After seeing this morning’s 9 am screening of The Road (which I didn’t have time to grapple with to any degree), I made it over to the Cumberland for the 11:30 am showing of Luca Guagadnino’s I Am Love, which I’d been persuaded to see by Jay Weissberg‘s 9.7 Variety review.
Kristin Scott Thomas, Serge Lopez in Catherine Corsini’s Partir.
I found my seat, the lights went down, the film began, and 10 minutes later I was having second thoughts. An allegedly Visconti-like portrait of a wealthy Milanese family and a gradual manifestation of threats to the order of things, it began quietly and reservedly. Preparations for a family dinner, cityscapes of a snow-covered Milan, and the gradual introduction of family members. I’m ashamed to admit that I began to feel antsy. I felt a lack of edge and subversion. Deep down, I suppose, I didn’t really want to wade into a new Visconti; I wanted a Marxist Pasolini.
And I began to think more and more about Catherine Corsini‘s Partir (i.e., Leaving), the Kristin Scott Thomas-Serge Lopez drama about a mad extra-marital affair, that was just starting in another Cumberland theatre two floors below. I have a thing for KST and a fascination for dramas about cheating. Did I feel guilty about blowing off I Am Love? Of course, but with so many films playing at TIFF and not enough time to fit even a fraction of them in, you have to trust your snap judgments. So I bailed.
Set in Nimes, Partir is about an upper middle-class wife of a doctor and a physical therapy specialist (Thomas) who gradually and somewhat accidentally falls for an ex-con laborer (Lopez) who’s working on a rear-cottage conversion in her back yard. It sounds like a stretch — women of means never sleep with the help — but it happens in a step-by-step, emotionally plausible way that didn’t throw me out of the film. The affair consumes, and within a day or two KST decides to tell her doctor husband (Yvan Attal) what’s going on. She tells him it’s over but of course it isn’t.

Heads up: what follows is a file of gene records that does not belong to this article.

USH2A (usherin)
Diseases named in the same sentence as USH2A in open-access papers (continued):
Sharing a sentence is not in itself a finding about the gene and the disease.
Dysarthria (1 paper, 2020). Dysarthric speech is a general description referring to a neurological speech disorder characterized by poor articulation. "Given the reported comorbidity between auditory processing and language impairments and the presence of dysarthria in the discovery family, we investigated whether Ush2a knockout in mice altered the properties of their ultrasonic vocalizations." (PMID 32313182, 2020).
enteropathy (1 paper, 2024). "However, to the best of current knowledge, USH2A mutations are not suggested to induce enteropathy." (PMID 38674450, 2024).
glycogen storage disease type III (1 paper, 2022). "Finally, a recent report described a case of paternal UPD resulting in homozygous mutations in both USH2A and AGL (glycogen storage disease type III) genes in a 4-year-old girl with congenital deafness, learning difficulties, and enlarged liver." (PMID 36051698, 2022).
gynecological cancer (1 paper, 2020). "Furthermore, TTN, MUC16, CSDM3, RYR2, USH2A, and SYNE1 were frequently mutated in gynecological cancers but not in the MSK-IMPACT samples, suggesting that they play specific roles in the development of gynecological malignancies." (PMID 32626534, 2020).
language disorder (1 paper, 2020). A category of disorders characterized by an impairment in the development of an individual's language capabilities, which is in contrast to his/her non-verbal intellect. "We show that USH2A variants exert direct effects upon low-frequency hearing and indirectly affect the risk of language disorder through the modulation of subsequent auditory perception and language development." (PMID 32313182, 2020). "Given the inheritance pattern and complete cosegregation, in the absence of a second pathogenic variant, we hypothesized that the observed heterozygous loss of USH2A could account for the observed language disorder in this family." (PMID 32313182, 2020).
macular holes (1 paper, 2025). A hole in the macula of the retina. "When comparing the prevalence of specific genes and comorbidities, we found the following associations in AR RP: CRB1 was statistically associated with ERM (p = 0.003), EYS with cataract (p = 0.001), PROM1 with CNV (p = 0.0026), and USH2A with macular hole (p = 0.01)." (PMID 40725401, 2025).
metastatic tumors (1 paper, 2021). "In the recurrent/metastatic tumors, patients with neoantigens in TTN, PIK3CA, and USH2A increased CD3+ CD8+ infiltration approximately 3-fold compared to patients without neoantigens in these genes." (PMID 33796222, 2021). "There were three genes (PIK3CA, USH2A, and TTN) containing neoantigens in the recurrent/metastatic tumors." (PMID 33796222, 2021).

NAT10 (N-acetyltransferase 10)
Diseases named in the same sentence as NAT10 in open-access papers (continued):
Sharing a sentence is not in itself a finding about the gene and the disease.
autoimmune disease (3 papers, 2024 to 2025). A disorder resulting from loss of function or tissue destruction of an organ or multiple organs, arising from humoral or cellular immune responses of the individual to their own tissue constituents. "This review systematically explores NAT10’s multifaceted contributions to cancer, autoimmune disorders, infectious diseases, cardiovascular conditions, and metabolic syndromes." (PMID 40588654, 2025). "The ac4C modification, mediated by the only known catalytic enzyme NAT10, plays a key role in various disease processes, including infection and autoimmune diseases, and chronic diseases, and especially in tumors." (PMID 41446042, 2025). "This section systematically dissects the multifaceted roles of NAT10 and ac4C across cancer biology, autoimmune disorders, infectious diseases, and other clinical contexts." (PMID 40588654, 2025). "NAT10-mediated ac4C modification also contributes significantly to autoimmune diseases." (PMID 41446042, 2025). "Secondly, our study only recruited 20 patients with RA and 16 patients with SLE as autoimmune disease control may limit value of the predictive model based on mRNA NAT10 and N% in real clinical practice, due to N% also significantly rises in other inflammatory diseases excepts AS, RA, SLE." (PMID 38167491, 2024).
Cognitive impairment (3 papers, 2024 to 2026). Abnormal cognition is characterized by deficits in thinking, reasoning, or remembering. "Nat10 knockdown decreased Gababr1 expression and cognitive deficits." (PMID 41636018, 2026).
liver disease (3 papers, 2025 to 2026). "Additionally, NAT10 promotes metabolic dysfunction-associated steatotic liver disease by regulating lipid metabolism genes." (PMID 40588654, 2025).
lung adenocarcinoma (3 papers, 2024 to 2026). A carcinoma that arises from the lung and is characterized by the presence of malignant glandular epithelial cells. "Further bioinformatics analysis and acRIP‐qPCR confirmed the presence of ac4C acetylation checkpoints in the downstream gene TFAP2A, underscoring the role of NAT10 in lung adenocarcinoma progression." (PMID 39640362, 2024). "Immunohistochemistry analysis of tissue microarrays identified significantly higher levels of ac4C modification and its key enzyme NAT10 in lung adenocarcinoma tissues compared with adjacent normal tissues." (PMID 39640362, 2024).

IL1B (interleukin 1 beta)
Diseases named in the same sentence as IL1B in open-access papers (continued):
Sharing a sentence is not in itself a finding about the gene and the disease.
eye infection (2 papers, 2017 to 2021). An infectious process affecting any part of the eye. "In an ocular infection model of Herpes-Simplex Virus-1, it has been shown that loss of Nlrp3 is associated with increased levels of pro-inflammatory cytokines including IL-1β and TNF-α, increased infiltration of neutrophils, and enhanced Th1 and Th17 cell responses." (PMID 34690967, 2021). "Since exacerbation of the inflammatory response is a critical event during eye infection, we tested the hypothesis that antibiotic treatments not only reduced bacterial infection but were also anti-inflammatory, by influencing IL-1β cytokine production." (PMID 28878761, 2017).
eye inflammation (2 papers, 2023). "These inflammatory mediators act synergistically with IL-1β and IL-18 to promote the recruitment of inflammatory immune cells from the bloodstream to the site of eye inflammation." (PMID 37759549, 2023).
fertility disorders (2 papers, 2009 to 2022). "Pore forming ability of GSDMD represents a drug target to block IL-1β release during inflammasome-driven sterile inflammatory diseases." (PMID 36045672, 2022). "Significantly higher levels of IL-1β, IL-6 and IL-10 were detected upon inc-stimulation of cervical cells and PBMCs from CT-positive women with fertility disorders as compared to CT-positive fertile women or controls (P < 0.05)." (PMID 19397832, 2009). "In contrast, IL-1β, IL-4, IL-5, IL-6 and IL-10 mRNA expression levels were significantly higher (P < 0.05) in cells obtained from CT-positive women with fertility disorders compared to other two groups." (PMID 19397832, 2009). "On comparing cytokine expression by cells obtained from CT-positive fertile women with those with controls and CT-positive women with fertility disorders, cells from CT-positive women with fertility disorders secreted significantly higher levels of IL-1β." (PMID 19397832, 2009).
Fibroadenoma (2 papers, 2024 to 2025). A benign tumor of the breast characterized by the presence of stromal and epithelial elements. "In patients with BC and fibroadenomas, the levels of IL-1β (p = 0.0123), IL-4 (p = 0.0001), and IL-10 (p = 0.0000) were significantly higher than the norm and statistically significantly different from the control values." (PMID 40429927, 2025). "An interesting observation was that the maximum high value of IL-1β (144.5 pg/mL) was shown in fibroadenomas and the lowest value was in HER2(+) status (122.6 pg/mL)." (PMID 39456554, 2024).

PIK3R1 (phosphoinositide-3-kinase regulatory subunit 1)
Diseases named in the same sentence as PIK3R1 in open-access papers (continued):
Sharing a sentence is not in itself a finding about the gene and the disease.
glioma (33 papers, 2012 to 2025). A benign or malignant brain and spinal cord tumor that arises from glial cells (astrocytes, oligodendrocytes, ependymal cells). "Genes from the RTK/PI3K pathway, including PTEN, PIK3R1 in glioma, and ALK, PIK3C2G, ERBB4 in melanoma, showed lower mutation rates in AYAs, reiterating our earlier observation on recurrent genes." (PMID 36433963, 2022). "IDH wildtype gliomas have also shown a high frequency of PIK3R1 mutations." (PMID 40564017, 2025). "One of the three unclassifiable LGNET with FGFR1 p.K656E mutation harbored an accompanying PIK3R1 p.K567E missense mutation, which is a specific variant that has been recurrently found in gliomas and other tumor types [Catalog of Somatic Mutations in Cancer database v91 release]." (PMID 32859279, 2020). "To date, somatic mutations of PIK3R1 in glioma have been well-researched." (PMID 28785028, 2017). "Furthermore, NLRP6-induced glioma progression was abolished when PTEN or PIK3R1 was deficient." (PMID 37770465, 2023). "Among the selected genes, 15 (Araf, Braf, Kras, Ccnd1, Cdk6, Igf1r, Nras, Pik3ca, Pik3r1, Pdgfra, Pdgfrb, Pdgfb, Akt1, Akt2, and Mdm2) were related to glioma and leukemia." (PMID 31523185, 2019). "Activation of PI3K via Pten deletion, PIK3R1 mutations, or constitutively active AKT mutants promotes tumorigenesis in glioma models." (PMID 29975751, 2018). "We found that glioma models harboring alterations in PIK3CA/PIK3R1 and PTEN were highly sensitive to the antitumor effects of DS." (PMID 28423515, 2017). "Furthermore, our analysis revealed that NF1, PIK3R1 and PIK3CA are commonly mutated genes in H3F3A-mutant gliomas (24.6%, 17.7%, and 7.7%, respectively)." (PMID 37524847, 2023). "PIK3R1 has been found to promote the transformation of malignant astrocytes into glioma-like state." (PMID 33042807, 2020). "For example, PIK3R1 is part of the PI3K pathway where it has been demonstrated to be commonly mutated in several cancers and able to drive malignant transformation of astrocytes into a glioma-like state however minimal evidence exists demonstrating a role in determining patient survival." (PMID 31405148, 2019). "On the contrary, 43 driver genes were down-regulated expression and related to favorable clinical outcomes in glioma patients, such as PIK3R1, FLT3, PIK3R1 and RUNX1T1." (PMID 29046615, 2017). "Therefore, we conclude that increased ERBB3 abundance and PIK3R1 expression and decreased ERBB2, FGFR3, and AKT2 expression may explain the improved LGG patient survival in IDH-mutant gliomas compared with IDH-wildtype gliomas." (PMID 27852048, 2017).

So she moves out, leaving not just her spouse but two teenaged kids. And then Attal, bent silly with rage, uses his political contacts to make life financially unbearable for KST and Lopez, cutting off work opportunities and such. And when their money really starts to evaporate, she gets desperate and turns to theft. The cops are tipped, Lopez gets arrested, and KST moves back with her family when Attal promises to let him her lover skate. But she can’t handle the deal and submitting to what feels like punishment sex in the marital bed, and she goes nuts. I won’t spill what happens, but the audience began to murmur and chortle when the final act occured.
It doesn’t quite work. We all understand getting carried away with passion, but women always take a hard look at the monetary underpinnings of any relationship, and I’m sorry but I didn’t believe that KST would lose it to this degree. I know for sure that the story wouldn’t fly if were re-shot for an American audience. Certainly not in this recession. But the first half of the film does work and rather nicely at that, and I was more or less content with this. I didn’t leave angrily. I just told myself, “Okay, you took a chance and it didn’t quite pan out.”
And to hear it from Robert Koehler, who’s not the type to bail on a film after 15 minutes, I Am Love does pan out. So okay, I half blew it. But that’s a film festival for you. You have to think on your feet and take your chances. I’ll catch I Am Love later in the week. Sorry.